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NCUA could do more to help rural CUs CUNA
WASHINGTON (11/28/12)--The National Credit Union Administration's (NCUA) move to expand the definition of "rural district" for fields of membership is a positive step, but could go even further, the Credit Union National Association (CUNA) said in a comment letter.

The NCUA in late September approved a proposal that would provide more flexibility to federal credit unions serving rural areas by expanding the rural district definition to geographic areas with 200,000 or fewer inhabitants or less than 3% of a given state's population. In a comment letter released this week, CUNA Deputy General Counsel Mary Dunn said the NCUA proposal does not go far enough to provide meaningful relief to those credit unions that provide services to rural communities.

CUNA analysis has found that states such as Wyoming, South Dakota, North Dakota, Montana, Alaska, Maine, West Virginia, Idaho, Utah and Nevada will not see additional relief under the recent NCUA proposal because rural districts in those states constitute a higher percentage of the state's total population. The NCUA has indicated that only 13 states will be able to obtain more flexibility for rural districts if its proposed definition change is approved. Those states include the most populous in the nation, such as California, New York, Illinois, Florida, Ohio, and Pennsylvania. Moreover, the larger the state, the greater the relief would be afforded under the current proposal, CUNA added.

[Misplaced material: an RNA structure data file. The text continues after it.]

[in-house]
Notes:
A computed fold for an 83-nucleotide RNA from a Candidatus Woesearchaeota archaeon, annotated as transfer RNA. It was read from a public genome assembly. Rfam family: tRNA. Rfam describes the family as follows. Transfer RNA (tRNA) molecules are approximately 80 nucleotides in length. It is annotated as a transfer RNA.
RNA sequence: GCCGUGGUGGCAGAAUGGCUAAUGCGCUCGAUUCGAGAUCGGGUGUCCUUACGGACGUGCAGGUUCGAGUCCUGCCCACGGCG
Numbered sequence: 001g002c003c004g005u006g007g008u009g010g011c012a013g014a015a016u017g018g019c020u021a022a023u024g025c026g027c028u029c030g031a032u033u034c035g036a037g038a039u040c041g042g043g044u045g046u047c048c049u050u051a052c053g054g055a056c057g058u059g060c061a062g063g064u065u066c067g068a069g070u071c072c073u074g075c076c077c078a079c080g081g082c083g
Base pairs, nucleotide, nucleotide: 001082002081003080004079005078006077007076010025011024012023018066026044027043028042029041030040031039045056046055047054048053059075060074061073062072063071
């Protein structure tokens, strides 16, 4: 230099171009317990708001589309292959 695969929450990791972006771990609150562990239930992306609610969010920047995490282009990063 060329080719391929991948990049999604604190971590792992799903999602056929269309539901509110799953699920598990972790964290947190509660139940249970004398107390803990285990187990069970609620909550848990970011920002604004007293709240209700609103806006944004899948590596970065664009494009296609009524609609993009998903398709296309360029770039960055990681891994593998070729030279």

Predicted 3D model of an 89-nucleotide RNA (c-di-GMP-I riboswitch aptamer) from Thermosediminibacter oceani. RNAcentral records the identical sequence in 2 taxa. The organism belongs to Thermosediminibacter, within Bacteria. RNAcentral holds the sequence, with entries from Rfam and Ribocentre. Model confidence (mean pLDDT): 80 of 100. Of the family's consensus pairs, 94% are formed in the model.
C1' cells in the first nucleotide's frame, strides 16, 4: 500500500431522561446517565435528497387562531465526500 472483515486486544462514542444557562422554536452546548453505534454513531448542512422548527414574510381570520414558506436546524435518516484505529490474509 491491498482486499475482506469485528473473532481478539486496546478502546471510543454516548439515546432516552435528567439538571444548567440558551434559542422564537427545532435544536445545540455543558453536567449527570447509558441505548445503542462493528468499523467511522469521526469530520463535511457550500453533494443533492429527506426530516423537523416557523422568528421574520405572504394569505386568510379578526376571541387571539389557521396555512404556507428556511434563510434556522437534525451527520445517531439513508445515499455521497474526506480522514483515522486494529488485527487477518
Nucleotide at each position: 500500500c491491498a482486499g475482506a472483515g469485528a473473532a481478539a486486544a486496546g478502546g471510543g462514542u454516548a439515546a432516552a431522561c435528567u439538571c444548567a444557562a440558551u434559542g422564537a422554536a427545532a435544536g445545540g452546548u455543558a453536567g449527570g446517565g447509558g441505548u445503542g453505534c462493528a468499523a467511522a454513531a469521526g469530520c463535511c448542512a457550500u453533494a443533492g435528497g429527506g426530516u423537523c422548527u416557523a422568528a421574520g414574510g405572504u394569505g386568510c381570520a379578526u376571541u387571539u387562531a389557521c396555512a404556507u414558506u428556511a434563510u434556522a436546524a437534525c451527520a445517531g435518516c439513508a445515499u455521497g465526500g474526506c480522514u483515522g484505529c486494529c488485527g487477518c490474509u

"While credit unions in the 13 states affected by NCUA's proposal deserve relief, credit unions in other states do as well," CUNA said.

Dunn said the agency has the legal authority to expand the definition of "rural district" beyond what it has proposed. She urged the NCUA to allow as much authority as legally permissible to federal credit unions to facilitate their presence in these areas of the country that are often are in serious need of financial institution services.

The CUNA comment letter suggested the NCUA allow credit unions that serve rural areas to determine for themselves the size of their fields of membership, governed by the credit union's resources to serve the area sufficiently and its ability to manage safety and soundness concerns.

CUNA urged the NCUA to consider this approach and to further analyze how the "rural district" definition could be further modified to ensure credit union service continues in rural areas of the country. In the meantime, CUNA suggested the NCUA could grant rural credit unions greater flexibility by amending its proposal to allow credit unions to serve districts with populations of up to 500,000 or 4% of the state's population, whichever is greater.

For the full CUNA comment letter, use the resource link.


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